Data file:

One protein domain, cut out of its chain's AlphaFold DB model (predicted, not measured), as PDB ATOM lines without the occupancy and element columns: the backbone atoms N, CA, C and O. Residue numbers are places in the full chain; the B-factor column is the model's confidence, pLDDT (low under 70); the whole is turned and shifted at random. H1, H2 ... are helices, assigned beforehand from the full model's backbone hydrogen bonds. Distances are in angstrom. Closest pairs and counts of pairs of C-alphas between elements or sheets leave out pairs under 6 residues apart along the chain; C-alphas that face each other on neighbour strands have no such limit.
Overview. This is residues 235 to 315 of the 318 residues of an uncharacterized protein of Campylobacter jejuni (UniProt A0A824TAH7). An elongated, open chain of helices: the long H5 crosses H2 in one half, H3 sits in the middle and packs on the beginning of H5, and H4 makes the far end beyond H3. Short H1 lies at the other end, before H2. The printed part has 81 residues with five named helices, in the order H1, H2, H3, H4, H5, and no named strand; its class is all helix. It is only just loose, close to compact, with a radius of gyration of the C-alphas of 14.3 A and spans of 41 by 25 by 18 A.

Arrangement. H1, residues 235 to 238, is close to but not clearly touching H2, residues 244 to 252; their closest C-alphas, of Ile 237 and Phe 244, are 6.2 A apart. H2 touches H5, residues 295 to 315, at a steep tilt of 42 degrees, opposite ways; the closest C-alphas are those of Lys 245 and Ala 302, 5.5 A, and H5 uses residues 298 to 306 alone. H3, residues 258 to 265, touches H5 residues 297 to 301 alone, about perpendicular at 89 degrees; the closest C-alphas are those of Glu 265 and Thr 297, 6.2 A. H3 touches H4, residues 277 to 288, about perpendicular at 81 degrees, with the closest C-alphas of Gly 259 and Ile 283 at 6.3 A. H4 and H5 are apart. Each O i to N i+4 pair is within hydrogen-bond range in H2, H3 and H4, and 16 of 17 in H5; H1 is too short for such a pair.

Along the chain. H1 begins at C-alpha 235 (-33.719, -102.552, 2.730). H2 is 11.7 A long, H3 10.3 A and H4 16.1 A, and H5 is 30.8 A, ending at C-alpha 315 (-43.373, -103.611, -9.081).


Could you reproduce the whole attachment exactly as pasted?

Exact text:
One protein domain, cut out of its chain's AlphaFold DB model (predicted, not measured), as PDB ATOM lines without the occupancy and element columns: the backbone atoms N, CA, C and O. Residue numbers are places in the full chain; the B-factor column is the model's confidence, pLDDT (low under 70); the whole is turned and shifted at random. H1, H2 ... are helices, assigned beforehand from the full model's backbone hydrogen bonds. Distances are in angstrom. Closest pairs and counts of pairs of C-alphas between elements or sheets leave out pairs under 6 residues apart along the chain; C-alphas that face each other on neighbour strands have no such limit.
Overview. This is residues 235 to 315 of the 318 residues of an uncharacterized protein of Campylobacter jejuni (UniProt A0A824TAH7). An elongated, open chain of helices: the long H5 crosses H2 in one half, H3 sits in the middle and packs on the beginning of H5, and H4 makes the far end beyond H3. Short H1 lies at the other end, before H2. The printed part has 81 residues with five named helices, in the order H1, H2, H3, H4, H5, and no named strand; its class is all helix. It is only just loose, close to compact, with a radius of gyration of the C-alphas of 14.3 A and spans of 41 by 25 by 18 A.

Arrangement. H1, residues 235 to 238, is close to but not clearly touching H2, residues 244 to 252; their closest C-alphas, of Ile 237 and Phe 244, are 6.2 A apart. H2 touches H5, residues 295 to 315, at a steep tilt of 42 degrees, opposite ways; the closest C-alphas are those of Lys 245 and Ala 302, 5.5 A, and H5 uses residues 298 to 306 alone. H3, residues 258 to 265, touches H5 residues 297 to 301 alone, about perpendicular at 89 degrees; the closest C-alphas are those of Glu 265 and Thr 297, 6.2 A. H3 touches H4, residues 277 to 288, about perpendicular at 81 degrees, with the closest C-alphas of Gly 259 and Ile 283 at 6.3 A. H4 and H5 are apart. Each O i to N i+4 pair is within hydrogen-bond range in H2, H3 and H4, and 16 of 17 in H5; H1 is too short for such a pair.

Along the chain. H1 begins at C-alpha 235 (-33.719, -102.552, 2.730). H2 is 11.7 A long, H3 10.3 A and H4 16.1 A, and H5 is 30.8 A, ending at C-alpha 315 (-43.373, -103.611, -9.081).